Gualtiero Nunzi Conti, Proc. of SPIE Vol. 8264, 826406 · © 2012 SPIE
CCC code: 0277-786X/12/$18 · doi: 10.1117/12.910706
Proc. of SPIE Vol. 8264 826406-1
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Width of well and barrier vs. lower energy.
Iwo-energy N implanted Er: Te-glass. E2 = 3.5 MeV
0.0 242526272.82.93-031 32333.43536
E1 (MeV)
- - well
. barrier
steps. Therefore, alternative fabrication processes must be used to induce a local 2D guiding effect in rare-earth doped
tellurite glasses such as, for instance, the UV beam and the femtosecond pulsed laser writing21,22. Recently the possibility
of fabricating multimode channel waveguides in an Er3+-doped tungsten-sodium-tellurite glass (labeled as WNT) by
nitrogen ion implantation has been demonstrated,23. In terms of the application of ion implantation for 2D wave guide
formation we note that the use of photoresist to define the guiding structure is impractical, because the ion irradiated
photoresist layer is difficult to remove from the sample surface.
Our results on the optimization of waveguide formation in an Er-doped tungsten-tellurite oxide glass via irradiation with
3.5 MeV N+ ions were reported recently24. However, the greatest part of the observed guiding modes in those ion-
implanted waveguides proved to be leaky. To overcome that problem, double irradiation at two energies of the N+ ions
was devised and realized.
2. SRIM SIMULATIONS AND FABRICATION OF THE WAVEGUIDES
Composition of the glass we developed for our experiments was 60TeO2-25WO3-15Na2O-0.5Er2O3 (mol. %) and its
fabrication procedure has been reported elsewhere25. The glass substrates were cut to typical sizes of 1 x 1 x 0.2 cm3 and
carefully polished for the optical measurements.
SRIM26 (Stopping and Range of Ions in Matter) simulations were performed to calculate depth-distribution of the N+ ions
implanted successively at two energies in the Er: Tungsten – tellurite glass sample. Results are shown in Fig. 1.
Two-energy N+ distributions were calculated as simple algebraic sum of the corresponding pairs of single-energy N+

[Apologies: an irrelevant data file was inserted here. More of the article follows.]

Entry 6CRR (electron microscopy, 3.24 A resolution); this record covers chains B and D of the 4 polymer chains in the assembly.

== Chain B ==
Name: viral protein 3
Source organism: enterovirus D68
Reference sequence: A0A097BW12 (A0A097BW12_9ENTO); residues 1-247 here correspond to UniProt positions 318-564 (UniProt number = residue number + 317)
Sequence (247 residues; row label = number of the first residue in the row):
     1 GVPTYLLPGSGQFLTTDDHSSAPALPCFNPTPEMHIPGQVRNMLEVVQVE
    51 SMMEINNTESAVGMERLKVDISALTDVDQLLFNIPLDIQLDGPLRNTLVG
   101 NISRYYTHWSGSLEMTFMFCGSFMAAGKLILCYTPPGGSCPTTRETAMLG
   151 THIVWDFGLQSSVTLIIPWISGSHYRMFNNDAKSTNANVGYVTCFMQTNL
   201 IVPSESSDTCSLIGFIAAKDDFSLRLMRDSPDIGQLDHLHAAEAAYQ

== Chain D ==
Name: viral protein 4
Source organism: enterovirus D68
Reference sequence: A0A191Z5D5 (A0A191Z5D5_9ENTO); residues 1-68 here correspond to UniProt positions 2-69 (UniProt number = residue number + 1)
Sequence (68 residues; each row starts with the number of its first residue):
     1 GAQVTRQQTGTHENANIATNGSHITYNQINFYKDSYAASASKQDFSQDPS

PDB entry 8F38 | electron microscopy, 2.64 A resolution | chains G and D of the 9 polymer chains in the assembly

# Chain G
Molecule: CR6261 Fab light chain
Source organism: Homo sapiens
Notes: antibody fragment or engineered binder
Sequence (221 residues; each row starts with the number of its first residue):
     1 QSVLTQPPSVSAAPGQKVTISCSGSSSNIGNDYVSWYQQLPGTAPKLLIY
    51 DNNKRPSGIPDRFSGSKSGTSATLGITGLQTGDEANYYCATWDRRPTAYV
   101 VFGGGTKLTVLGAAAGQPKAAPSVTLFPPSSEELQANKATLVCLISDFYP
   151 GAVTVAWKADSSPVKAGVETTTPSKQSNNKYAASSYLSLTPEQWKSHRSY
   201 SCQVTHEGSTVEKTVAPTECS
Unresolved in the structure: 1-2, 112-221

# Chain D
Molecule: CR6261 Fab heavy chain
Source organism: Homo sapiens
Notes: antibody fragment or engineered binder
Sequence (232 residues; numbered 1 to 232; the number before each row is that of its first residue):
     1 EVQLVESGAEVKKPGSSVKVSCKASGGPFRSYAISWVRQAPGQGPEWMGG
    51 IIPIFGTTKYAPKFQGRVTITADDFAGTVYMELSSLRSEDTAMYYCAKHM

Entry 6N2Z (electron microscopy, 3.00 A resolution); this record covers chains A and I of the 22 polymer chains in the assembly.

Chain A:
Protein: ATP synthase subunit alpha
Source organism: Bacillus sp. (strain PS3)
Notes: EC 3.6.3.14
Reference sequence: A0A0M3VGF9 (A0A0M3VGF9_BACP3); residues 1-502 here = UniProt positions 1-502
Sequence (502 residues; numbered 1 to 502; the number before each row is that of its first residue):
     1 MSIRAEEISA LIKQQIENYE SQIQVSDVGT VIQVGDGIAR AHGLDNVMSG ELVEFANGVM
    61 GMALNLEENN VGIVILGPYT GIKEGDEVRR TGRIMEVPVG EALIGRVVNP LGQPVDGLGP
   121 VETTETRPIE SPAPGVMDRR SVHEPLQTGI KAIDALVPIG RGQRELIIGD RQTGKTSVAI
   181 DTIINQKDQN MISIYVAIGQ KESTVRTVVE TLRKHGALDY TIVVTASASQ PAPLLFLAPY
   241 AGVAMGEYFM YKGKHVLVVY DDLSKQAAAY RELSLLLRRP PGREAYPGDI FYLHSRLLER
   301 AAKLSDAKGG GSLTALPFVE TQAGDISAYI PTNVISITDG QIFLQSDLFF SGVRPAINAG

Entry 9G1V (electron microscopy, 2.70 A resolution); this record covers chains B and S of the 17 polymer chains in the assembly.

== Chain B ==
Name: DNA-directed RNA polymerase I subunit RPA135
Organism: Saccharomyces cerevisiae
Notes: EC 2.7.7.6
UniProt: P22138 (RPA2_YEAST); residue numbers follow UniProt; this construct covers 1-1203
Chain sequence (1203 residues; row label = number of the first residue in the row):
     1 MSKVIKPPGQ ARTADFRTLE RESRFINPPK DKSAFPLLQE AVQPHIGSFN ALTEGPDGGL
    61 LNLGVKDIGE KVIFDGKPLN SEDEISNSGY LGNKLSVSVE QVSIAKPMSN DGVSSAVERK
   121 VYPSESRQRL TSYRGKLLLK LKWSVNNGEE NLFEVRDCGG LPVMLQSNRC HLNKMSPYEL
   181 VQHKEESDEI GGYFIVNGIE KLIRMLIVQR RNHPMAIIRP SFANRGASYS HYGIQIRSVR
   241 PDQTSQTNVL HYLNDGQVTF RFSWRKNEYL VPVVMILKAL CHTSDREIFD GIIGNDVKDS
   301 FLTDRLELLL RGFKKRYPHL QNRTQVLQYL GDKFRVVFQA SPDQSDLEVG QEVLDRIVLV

distributions obtained by SRIM. Single-energy irradiation at 3.5 MeV energy results in a narrow N+ ion distribution of a
width of about 0.5 μm (dash-dot-dot-dash curve in Fig. 1). The N+ distribution becomes wider when a two-energy
irradiation at 3.5 and 3.25 MeV is applied (dash-dot- dash curve in Fig. 1). Further decrease of the lower energy
produces even wider N+ ion distributions. A double-peaked N+ ion distribution is obtained when the lower energy is set
to 2.5 MeV. Full width at half maximum of the barrier and well layers vs. lower energy of irradiation is shown in Fig. 2.
Higher energy was kept constant at 3.5 MeV. Beginning with the single-energy irradiation (E1 = 3.5 MeV), it can be
seen that decreasing the lower energy results in a wider barrier layers, but the gain in barrier width can be obtained at the
Fig. 1 Depth-distributions of the implanted N+ ions
in Er: Tungsten – Tellurite glass. Higher energy
was 3.5 MeV in each case. Lower energy is
indicated in the inset.
Fig. 2 Width of the well and barrier layers vs. the
lower energy of irradiation.
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Fig. 3 Measured and fitted ellipsometric spectra of
a planar waveguide, irradiated at single energy of
3.5 MeV with a fluence of 4 x 1016 ions/cm2.
expense of a decrease of well width. Barrier width increases from 0.5 μm to about 0.9 μm at E1 = 2.5 MeV, but well
width decreases from the initial 2.4 μm to about 1.9 μm.
Irradiations were carried out with a collimated beam of N+ ions at various energies, at the Van de Graaff accelerator of
the Wigner Research Centre for Physics, Budapest, Hungary with normal incidence on the sample. Lateral homogeneity
of the irradiation was ensured by defocusing the ion beam with a magnetic quadrupole and by scanning the sample under
a 2mm x 2mm beam. Fluence of each irradiation was set to 2.0· 1016 ions/cm2, so that each waveguide was irradiated
with a total fluence of to 4.0· 1016 ions/cm2. Waveguides with three combinations of double-energy irradiation were
fabricated: 3.5 + 3.5 MeV, 3.5 + 3.0 MeV and 3.5 + 2.5 MeV.
3. EXPERIMENTAL STUDY OF THE WAVEGUIDES
3.1 Ellipsometric measurements
The ion-implanted waveguides were measured with a WOOLLAM M-2000DI spectroscopic ellipsometer (λ = 193-1690
nm). A three-layer optical model was applied in the evaluation of the spectroscopic ellipsometry (SE) data. The first
layer, adjacent to the substrate, represents the stopping region. The second layer is the region that the implanted ions
traverse before they stop. The third layer is a surface roughness film taken into account on basis of effective medium
approximation27. Dielectric functions of the first and second layers were described by the Cauchy dispersion relation.
Parameters of the Cauchy dispersion relations and layer thicknesses were considered as free parameters. We applied the
evaluation software WVASE32 created by J.A. Woollam©, Inc28 for the analysis of the spectroellipsometric data. The
evaluation yielded 7.9 ± 0.1 nm for the thickness of the surface roughness layer and 2.019 ± 0.001 for the refractive
index of the non-implanted glass substrate at λ = 635 nm. Measured and fitted ellipsometric spectra of a planar